Notes: Eastgate is the present terminus of the line. The station
is typical of a small branch line halt serving a modest rural
community. The actual terminus is the yard at the cement works.
After closure in 1993 around 40 cement tanks and 2 small diesel
shunters were left at the cement works. These appear to have
gone, possibly scrapped on site. The yard was a spur to the
north of the Weardale line which actually continues for a short
distance (about 60 yards) in thick undergrowth to a bridge over
the river. There is a public footpath from the road that crosses
the line just short of the spur into the yard.
The village has been dominated by the nearby Lafarge (formerly
Blue Circle) cement works since its construction in 1964. The
presence of the rail link was a factor in the decision to build
here, and its use for transporting bulk cement was the mainstay
of the line until 1993. The works were demolished in 2005
At the station there still exists the last example of a goods
shed, which featured at all of the other stations on the Weardale
Extension Railway. When the station yard was in operation it
was necessary to work the siding by a rope tied to the locomotive
because there was no run round facility. Eastgate became a public
delivery siding on 14.9.1970 and goods traffic was withdrawn
BRIEF HISTORY OF THE WEAR VALLEY
RAILWAY (this is a shortened version taken from the Weardale
Railway Project web site. Click here
for the full version)
It was in the early days of the Stockton & Darlington Railway
Company, that a railway to tap the mineral wealth of Weardale
was first considered. However, it wasn't until November 1843
when the Bishop Auckland & Weardale Railway was opened from
Shildon Junction to Crook that any real attempt was made to
penetrate the dale. The line was leased and worked by the Stockton
& Darlington Railway. An extension of this line in 1845
from Crook to Waskerley was opened to serve as another outlet
for the Derwent Iron Company at Consett. The section of line
was originally called the Weardale Extension Railway but later
under a merger with the line from Stanhope to Consett, was known
as the Wear & Derwent Junction Railway.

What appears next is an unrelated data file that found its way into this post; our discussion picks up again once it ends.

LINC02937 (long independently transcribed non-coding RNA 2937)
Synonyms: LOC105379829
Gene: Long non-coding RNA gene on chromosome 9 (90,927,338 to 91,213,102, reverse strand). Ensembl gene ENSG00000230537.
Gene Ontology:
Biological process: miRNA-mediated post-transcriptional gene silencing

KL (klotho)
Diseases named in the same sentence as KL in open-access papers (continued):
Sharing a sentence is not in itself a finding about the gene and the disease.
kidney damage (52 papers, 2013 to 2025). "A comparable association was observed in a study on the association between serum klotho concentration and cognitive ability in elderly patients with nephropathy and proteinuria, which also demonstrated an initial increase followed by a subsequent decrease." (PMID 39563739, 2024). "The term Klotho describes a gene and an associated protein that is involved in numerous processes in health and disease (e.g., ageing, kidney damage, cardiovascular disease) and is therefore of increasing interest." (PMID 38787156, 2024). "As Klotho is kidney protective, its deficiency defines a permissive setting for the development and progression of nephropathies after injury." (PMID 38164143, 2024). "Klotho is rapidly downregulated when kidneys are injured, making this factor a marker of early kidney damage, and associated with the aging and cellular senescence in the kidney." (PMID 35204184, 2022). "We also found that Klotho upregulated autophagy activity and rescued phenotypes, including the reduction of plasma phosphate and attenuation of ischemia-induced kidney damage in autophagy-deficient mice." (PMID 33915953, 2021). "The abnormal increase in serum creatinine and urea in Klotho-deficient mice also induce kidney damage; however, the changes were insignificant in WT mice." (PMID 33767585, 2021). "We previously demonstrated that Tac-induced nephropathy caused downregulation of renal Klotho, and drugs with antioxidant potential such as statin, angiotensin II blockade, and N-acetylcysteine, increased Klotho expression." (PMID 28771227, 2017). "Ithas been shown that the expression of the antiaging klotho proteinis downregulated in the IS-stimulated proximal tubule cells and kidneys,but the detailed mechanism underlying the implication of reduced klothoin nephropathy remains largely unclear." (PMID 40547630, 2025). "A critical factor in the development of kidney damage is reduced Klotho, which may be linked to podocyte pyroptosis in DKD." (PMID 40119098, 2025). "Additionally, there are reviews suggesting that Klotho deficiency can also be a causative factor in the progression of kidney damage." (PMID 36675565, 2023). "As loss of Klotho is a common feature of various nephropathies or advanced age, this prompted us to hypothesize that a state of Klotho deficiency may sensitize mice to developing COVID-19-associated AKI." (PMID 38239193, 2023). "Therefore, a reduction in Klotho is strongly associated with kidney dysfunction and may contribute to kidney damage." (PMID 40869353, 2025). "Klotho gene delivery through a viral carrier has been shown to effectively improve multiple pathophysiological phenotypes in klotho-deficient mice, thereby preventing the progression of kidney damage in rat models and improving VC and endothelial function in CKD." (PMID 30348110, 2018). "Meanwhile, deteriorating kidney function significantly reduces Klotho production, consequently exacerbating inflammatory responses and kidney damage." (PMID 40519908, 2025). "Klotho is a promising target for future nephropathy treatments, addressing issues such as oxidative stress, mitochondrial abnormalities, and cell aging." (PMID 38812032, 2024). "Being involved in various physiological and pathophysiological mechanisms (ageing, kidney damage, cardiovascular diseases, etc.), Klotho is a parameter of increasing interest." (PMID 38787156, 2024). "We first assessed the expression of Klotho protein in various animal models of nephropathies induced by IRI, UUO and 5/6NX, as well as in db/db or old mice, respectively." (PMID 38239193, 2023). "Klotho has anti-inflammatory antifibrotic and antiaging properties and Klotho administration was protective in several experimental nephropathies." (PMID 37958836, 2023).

A plan to penetrate Weardale proper was covered by the Wear
Valley Act of July 1845, which was to provide a line from Witton
Junction (Wear Valley Junction) on the Bishop Auckland &
Weardale Railway to Frosterley, with a connecting branch to
Bishopley, this opened on 3rd August 1847..
In 1862 the Wear Valley line was extended to Stanhope by the
Frosterley & Stanhope Railway, mainly to reach the Newlandside
Estate on the south side of the town where large quantities
of limestone were known to exist.
The final extension of the Wear Valley line to Wearhead was
opened on 21st October 1895. It was impossible to extend the
line from the existing station at Stanhope and therefore a new
one had to be built.
Between Eastgate and Westgate at Cambo
Keels, sidings were established to serve the Weardale Iron
Company's Heights limestone quarry. This quarry is still operational
The passenger train service survived until 29th June 1953.
Up until closure, four trains per day had served the stations
of Witton-Le-Wear, Harperley, Wolsingham, Frosterley, Stanhope,
Eastgate, Westgate-in-Weardale, St. Johns Chapel and Wearhead.
The freight service to Wearhead survived until 1961 when the
line was cut back the St. John's Chapel. West of Eastgate followed
in 1968, which is the present terminus.
Eastgate cement works were established in 1964 and brought
new life to the Wear valley line. Utilising purpose built container
wagons, cement was transported mainly by rail from the plant
to Teesside, Tyneside and Scotland. This operation ceased on
17th March 1993.
The line which existed until 2004 was single throughout between
Eastgate and Shildon. There is a connecting spur into Bishop
Auckland station - the terminus of the 'Heritage Line' passenger
service from Darlington. A summer only Sunday passenger train
service to Stanhope operated as an extension to the Darlington
service between 1988 & 1992. The success of this service
was instrumental in reopening the station at Etherley (renamed
Witton Park), in August 1991.
A campaign to save the line west of Bishop Auckland, now known
as the Weardale Railway, began in 1993 with the threat of closure
and track uplift a real possibility after the last cement train
ran. Until 2004, the line was mothballed, but purchase by Weardale
Railways Limited has now been achieved and the first works trains
began running in 2004 in preparation for the reopening of the
first section between Stanhope and Wolsingham in July 2004.
In February 2005 Weardale Railways Ltd, the company operating
the line ran into financial difficulties and it was necessary
to call in an administrator. No service operated during 2005
but the Weardale Railway Project are hopeful of of a satisfactory
outcome in the near future with a resumption of services some
time in 2006.
Weardale Railway Project web site. Tickets from Michael Stewart
for Roy Lambeth's memories of the Wear Valley line in the late
1950's & 1960's
To see the other
stations on the Wear Valley Railway click on the station name:
Valley Junction, Witton-le-Wear,
(1st), Stanhope (2nd),
St. John's Chapel